Thursday, March 21, 2013

Friday Fragments

Get a Job or Your Tuition is Free!  The App Academy, in San Francisco, offers a 9 week, 90 hour per week boot camp to train people as programmers.  In return, the students pay 15 percent of the salaries they land for the first year.  

The contrast between the App Academy, which appears to be thriving, and the City College of San Francisco, which is fighting closure, is tempting, if unfair.  The App Academy is narrowly focused and, by virtue of the 90 hour per week requirement, pretty selective.  But the idea of the trainers having a stake in the success of the students has something to be said for it.


If you haven’t seen this graph yet -- it went viral -- check it out.  It tells you quickly why public higher education has been struggling.

Public higher education is built on a bargain.  In return for pricing itself below cost, it will receive steady public funding.  The states are largely shirking their end of the deal, which forces an unhappy combination of price increases and service cuts.  Those of us in the trenches know this intimately, but it’s nice to see it made explicit.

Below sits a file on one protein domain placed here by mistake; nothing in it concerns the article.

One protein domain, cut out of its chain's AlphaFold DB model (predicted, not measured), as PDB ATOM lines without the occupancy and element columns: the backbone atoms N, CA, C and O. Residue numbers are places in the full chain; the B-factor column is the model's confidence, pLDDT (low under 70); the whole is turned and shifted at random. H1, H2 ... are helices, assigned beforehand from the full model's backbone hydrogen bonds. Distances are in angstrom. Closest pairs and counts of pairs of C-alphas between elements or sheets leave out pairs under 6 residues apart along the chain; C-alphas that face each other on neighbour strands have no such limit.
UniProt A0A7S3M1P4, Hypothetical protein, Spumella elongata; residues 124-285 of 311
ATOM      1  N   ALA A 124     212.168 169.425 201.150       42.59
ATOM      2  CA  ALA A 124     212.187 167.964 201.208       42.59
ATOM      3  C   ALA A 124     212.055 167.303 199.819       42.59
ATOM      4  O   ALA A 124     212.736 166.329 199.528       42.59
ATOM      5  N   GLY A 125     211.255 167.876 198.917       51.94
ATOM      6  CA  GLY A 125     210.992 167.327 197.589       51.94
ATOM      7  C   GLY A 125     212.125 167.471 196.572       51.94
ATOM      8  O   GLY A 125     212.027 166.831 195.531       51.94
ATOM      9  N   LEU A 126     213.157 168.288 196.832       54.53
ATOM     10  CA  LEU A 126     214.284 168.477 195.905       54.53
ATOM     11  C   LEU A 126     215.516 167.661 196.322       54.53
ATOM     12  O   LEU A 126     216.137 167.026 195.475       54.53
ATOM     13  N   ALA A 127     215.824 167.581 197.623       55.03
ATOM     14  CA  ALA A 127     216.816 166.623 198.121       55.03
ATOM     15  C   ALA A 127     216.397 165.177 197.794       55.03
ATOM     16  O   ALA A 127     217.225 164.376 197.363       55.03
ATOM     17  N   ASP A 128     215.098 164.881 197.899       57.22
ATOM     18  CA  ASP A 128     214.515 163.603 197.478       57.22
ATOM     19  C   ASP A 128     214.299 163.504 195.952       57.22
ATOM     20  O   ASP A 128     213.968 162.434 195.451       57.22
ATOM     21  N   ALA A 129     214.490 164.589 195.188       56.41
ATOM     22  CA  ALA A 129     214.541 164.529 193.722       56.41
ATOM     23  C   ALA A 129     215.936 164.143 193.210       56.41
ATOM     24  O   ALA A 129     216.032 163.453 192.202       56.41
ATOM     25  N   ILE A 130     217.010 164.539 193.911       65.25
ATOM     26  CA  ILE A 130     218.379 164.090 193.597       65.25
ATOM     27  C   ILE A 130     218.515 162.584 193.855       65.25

I asked recently why men don’t return to college.  Now a study from MIT suggests that the reason is the rise of single motherhood.


The theory seems to be that girls can do okay with single mothers, but that boys with single mothers really struggle.  If that’s true -- and the mechanism strikes me as pretty opaque -- then the decline in the number of marriageable men could be self-perpetuating.  More single mothers lead to more boys who will struggle, which leads to more single moms, and so on.

I don’t have the research base to say ‘yay’ or ‘nay,’ but my instincts tell me that this is one of those studies that we’ll look back on ten years from now and wonder what the hell we were thinking.  It just doesn’t sound quite right.  

In The Signal and The Noise, Nate Silver gives the example of a real but misleading correlation between ice cream sales and forest fires.  They tend to rise together and fall together, year after year.  But one doesn’t cause the other; they’re both caused by summer weather.  That’s how this study feels to me.  There’s a missing term, but I don’t know what it is.


Last Saturday The Boy’s basketball team won its championship, which was a happy enough occasion in its own right.  

But the real highlight came after the game, during the celebratory pizza party.  TB spontaneously led a line of teammates over to the volunteers’ table, where he and his teammates thanked the volunteers for making their season possible.  

Judging by the reactions of the volunteers, that doesn’t usually happen.  One of them commented to TB “that really shows class.”  Being the sweet eleven-year-old that he is, when he relayed that comment to us later, he added “woo-hoo!  I have class!”  

Yes, he does.